“It’s not a chair, it’s the most dangerous weapon in the Universe.”
“Why can’t it be both?”
In Day of the Doctor Steven Moffat has chosen to do two things: celebrate 50 years of one of the most affectionately regarded shows on British television, and go back and examine the moment the hero committed an act of genocide wiping out two and half billion innocent children. That’s not a difficult balancing act it’s an impossible one. How can the Doctor find redemption and honour the shows continuity? Yet how can this be a celebration if he can’t?
As a celebration Day of the Doctor is a triumph. Doctor Who tradition seems to insist on multi-Doctor stories and they’ve never worked – an influx of former actors fragments the narrative with different versions of our hero vying for precious screen time – and indulging in bickering in the moments inbetween sending up their previous performances. But the decisions on who to include and how in Day of the Doctor carefully balance the rôles of the Doctors, the current companion, and the guest star. Tennant slips back into his post-Waters of Mars time-stream as if barely a day has passed. And as a bonus, we get the familiar form of Billie Piper giving an outstanding performance without resurrecting Rose’s story. And the beautiful ‘Curator’ cameo is a wonderful homage to “old Who”. It’s perfect choice – an actor who is both the oldest and the earliest surviving actor to play the role, who has never returned to the show before. And as those who played the role in the twentieth century could not plausibly pass for the age they were then (even if they ‘shorted out the time differential’) the way this is written is just utterly lovely. As is the performance.
As a celebration, 11/10. Far and away the best multi-Doctor adventure.
As a story, the first hour held me spell-bound. It’s cleverly and fluently structured across the three timelines and the two plots. It’s absolutely beautifully designed and photographed, and the 3D (the first I’d seen) won me over – although it looks very nearly as good in 2D. But as it builds up to the moment the moral dilemma has to be faced, it both emphasises that the decision we (think we) know the Doctor made has made him the man he has become, while at the same time hammering home the terrible consequences of the act of genocide he committed. It is a terrible choice: to destroy his people or let the Universe burn. What could he do be try to come to terms with the decision he made on the day it wasn’t possible to get it right.
“What we do today is not out of fear or hatred. It is done because there is no other way.”
“And it is done in the name of the many lives we are failing to save.”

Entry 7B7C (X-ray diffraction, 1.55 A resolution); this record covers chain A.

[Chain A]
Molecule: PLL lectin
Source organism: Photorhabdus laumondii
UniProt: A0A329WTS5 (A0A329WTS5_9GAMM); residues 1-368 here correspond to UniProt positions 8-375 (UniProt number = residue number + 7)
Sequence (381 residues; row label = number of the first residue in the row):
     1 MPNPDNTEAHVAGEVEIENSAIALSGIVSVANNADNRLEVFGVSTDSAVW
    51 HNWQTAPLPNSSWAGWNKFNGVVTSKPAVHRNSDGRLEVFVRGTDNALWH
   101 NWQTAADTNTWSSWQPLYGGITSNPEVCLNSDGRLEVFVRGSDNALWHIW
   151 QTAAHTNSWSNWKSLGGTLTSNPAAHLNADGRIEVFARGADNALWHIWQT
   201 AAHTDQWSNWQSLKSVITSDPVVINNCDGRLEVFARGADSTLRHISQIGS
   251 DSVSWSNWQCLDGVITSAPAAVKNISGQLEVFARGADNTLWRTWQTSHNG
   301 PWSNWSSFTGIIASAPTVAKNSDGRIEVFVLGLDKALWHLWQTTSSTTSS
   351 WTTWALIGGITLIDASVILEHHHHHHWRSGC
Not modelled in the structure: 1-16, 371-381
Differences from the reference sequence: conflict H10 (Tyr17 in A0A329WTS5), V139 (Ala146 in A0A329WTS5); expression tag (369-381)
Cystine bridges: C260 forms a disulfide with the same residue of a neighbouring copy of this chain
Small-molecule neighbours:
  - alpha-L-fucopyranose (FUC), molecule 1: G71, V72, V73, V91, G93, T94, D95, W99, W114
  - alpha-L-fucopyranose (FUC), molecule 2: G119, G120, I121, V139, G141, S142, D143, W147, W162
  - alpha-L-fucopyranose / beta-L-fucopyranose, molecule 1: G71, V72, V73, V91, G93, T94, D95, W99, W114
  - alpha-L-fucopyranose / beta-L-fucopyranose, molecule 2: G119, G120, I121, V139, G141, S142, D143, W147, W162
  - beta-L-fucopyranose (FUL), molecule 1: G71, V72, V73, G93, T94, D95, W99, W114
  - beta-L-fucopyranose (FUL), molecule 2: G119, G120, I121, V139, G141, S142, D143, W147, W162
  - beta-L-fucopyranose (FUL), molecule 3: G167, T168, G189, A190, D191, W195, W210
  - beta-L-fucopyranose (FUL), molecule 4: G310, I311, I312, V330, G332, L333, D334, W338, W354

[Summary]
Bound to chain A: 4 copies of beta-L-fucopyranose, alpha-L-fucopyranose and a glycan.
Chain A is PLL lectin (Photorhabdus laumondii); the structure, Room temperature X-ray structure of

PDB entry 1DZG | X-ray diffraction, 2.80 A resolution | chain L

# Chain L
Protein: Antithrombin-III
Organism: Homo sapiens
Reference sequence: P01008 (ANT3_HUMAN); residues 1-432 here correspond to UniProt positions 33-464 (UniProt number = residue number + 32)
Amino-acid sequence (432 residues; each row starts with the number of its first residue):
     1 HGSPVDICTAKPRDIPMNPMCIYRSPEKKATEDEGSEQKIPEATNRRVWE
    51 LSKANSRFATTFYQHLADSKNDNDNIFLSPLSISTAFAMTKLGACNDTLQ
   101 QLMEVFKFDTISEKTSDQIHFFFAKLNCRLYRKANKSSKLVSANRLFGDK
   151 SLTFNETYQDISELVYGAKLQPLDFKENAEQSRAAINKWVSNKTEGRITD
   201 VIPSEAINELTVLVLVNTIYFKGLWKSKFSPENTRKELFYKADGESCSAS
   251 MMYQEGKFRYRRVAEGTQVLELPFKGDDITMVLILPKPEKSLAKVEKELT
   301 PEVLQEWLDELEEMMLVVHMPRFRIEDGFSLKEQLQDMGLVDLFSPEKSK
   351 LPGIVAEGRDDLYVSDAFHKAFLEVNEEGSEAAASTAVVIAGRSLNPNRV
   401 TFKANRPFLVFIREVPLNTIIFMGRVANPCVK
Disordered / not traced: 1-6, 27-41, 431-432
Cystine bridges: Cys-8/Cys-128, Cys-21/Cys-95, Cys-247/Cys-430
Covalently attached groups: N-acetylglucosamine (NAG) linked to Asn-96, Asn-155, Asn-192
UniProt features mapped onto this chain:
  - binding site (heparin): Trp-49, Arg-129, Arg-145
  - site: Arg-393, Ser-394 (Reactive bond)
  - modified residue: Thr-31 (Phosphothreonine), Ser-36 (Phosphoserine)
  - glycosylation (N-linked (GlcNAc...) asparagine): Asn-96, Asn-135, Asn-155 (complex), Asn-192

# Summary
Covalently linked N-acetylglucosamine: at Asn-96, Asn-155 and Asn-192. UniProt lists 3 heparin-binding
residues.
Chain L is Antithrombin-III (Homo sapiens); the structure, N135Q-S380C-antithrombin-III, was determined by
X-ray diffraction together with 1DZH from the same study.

So it feels like a cheat when it turns out there is actually another way after all. A cop out. When I first saw it, on the day of the 50th, this was really bothering me.
I’ve watched it twice more since then, and I’m liking it better and better. Because we know the Doctor always tries to do the right thing, and sometimes it’s not possible, and sometimes he makes mistakes. He has refused to commit genocide before The Moment (Genesis of the Daleks) and after (The Parting of the Ways). And the fact that he could ever make that decision needed to be addressed in the show, laid to rest, before the moving forward into the next 50 years. Moffatt has been exploring the question “Doctor Who” and what the name ‘The Doctor’ means, and he takes the answer from former script editor Terrance Dicks:
“Never cruel or cowardly.”
To which the redeemed War Doctor adds
“At worst we failed doing the right thing, as opposed to succeeding doing the wrong.”
I’m tempted to watch it again, as I’m enjoying it more and more each time…
Cast your mind back 10 years… How did you imagine the 50th anniversary would be celebrated? Perhaps a 25 minute clip show just after 6 on BBC 2? Doctor Who really has taken over television this week. The highlights for me have been:
- The moving play about the origins of the show An Adventure in Time and Space by Mark Gatiss
- Matthew Sweet’s culture show documentary Me, You and Doctor Who
- The deliciously funny, wickedly satirical Five(ish) Doctors Reboot by Peter Davison with him and other “classic” Doctors sending themselves up mercilessly – and the supporting cast is astonishing.
And the prequel Night of the Doctor which is a mini-episode in itself, a kind of modern “lost” story related in 7 minutes. It has all been fantastic.
10 years ago, how would the old fans (who probably kept it a bit secret) have celebrated? A DVD re-watch after the clip show interspersed with C-list celebs? So instead to pass a TARDIS on the ramparts of Cardiff Castle on my way to the cinema, with passers by pausing to admire (“doesn’t it look nice?”) and to find screen 9 of Cineworld, with its doors hand painted to look like a TARDIS, full of cheering fans of all ages, many of them wearing fezzes… What a wonderful time to be a Doctor Who fan.